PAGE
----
Guest Post: Know Your Subject - A Critical Element
Many people think that professional photography is all about having the right equipment and an "eye" for framing the picture. While both of those might be true, there is another aspect that is probably the most difficult to master - understanding the subject.
What gives excellent photography true depth is when the photographer has a concept of what the final result should say about the subject and how to bring out the qualities that might not be readily apparent. The trick, therefore, is getting fully involved in the subject to really understand those qualities and how best to represent them through the medium of photography. As you might imagine, this process is extremely difficult as subjects can be completely different.
The old adage that it takes a minute to learn and a lifetime to master is true both for photography and for the game of poker. For professional players, learning the rules is only the starting point and strategy can go as deep as you want it to go, with the top names in the game spending countless hours analyzing how they played hands and how their decision making skills could be improved. The same can be said about professional photographers as they continue to develop their abilities and conceive different and better ways to frame the same image.
Being a seemingly actionless game where players pride themselves on having a "poker face" and showing no emotion during times of stress, it would seem nearly impossible for photographers to find opportunities to create meaningful images during play. However, that's exactly what Joe Giron has done, catching glimpses of players that have let their emotional guard down, if only for a second. Based in Las Vegas, Giron has built a reputation of being the go-to guy for poker events across the globe and one of the few that can capture the proverbial thrill of victory and agony of defeat. His images are some of the most published poker and gambling content in the world.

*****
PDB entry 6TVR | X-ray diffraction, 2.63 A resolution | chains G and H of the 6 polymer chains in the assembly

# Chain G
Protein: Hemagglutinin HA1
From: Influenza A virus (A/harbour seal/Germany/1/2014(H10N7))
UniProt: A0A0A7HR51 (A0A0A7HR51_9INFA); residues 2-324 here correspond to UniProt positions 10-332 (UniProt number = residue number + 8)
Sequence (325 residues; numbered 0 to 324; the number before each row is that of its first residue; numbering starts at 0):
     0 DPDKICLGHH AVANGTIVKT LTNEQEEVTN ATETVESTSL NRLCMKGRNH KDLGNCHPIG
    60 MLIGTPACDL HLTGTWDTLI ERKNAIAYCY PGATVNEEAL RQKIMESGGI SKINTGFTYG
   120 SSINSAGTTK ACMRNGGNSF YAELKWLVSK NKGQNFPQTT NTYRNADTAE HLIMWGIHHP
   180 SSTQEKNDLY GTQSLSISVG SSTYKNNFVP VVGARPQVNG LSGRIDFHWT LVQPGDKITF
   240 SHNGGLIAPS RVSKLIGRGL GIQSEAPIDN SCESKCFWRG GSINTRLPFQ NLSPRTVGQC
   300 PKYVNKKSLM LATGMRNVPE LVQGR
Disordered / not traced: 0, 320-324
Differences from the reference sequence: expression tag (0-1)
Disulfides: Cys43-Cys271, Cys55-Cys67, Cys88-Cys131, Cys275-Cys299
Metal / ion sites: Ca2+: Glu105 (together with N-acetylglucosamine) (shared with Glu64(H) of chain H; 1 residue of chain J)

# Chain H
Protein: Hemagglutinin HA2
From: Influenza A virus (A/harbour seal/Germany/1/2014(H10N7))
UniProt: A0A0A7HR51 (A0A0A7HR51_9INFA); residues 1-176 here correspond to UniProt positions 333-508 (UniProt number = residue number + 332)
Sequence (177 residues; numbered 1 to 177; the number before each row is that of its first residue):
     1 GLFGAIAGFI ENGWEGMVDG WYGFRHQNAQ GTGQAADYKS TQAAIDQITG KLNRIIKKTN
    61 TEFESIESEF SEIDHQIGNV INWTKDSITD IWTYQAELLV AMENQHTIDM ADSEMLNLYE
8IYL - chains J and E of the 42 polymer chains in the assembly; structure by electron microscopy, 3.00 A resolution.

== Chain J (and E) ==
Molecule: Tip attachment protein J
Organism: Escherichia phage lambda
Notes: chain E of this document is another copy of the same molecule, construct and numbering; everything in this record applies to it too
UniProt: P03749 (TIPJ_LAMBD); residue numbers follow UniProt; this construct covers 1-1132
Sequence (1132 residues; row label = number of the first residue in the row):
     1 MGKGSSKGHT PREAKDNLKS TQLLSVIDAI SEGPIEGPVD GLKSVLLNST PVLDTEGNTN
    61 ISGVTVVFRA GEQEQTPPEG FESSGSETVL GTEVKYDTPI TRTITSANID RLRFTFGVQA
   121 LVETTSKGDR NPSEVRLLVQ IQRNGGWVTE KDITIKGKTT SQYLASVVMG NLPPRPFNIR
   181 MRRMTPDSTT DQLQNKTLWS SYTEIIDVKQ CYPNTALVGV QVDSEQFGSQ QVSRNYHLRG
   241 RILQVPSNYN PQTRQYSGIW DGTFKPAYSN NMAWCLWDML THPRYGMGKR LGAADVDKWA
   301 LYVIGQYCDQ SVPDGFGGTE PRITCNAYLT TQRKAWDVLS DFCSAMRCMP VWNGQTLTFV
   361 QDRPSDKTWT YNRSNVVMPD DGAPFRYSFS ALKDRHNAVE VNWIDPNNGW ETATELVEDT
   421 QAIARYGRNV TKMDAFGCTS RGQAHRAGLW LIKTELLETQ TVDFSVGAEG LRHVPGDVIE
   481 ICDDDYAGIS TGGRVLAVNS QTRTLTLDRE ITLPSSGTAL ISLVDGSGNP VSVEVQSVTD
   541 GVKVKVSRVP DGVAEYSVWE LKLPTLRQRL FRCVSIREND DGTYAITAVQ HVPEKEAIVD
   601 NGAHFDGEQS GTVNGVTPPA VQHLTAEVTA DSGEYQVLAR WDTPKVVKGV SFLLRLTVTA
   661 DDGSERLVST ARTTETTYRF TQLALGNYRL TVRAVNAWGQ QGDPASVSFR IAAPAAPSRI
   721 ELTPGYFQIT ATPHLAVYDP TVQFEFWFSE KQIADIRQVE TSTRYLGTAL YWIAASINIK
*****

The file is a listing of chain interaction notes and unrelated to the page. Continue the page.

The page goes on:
Also, when talking about poker photography, it certainly helps to know your subjects. An old anecdote involves one of the earliest poker photographers who toured around high stakes cash games and tournaments in the 1970s to try and sell professional photos to big name pros. With the results being quite good, many of the players asked to buy them for their own personal collection. The photographer asked for $20, but no one bought a single picture. Later, he jokingly asked for $100 and immediately sold his first photo. Word got out quickly and soon many players were seeking the photographer out for $100 per photo. What was his mistake? Because the high stakes players never carried anything less than a $100 bill, the price of $20 was absurd to them. Once he understood that simple fact, he was able to capitalize on his photographic talents.
It may be one of the first subjects that budding photographers learn, but landscape images can also be the trickiest. Without a human face or figure, conveying emotion can be extremely difficult and identifying the correct intangible values to focus on is a monumental task. There are some obvious examples, such as the movement of a river, but others like the loneliness of a cliff can be harder to translate with only an image. The best landscape photographers are those that are able to imbue their subjects with personification, inserting human values into a non-human image.
One of the most celebrated landscape photographers of all time was Ansel Adams, whose images of primarily the western half of the United States have become iconic representations of Yosemite National Park and other famous spots. Capturing the vastness and majesty of mountains, deserts, and fields over the course of many decades, Adams developed the Zone System, a technique that is still used by photographers today.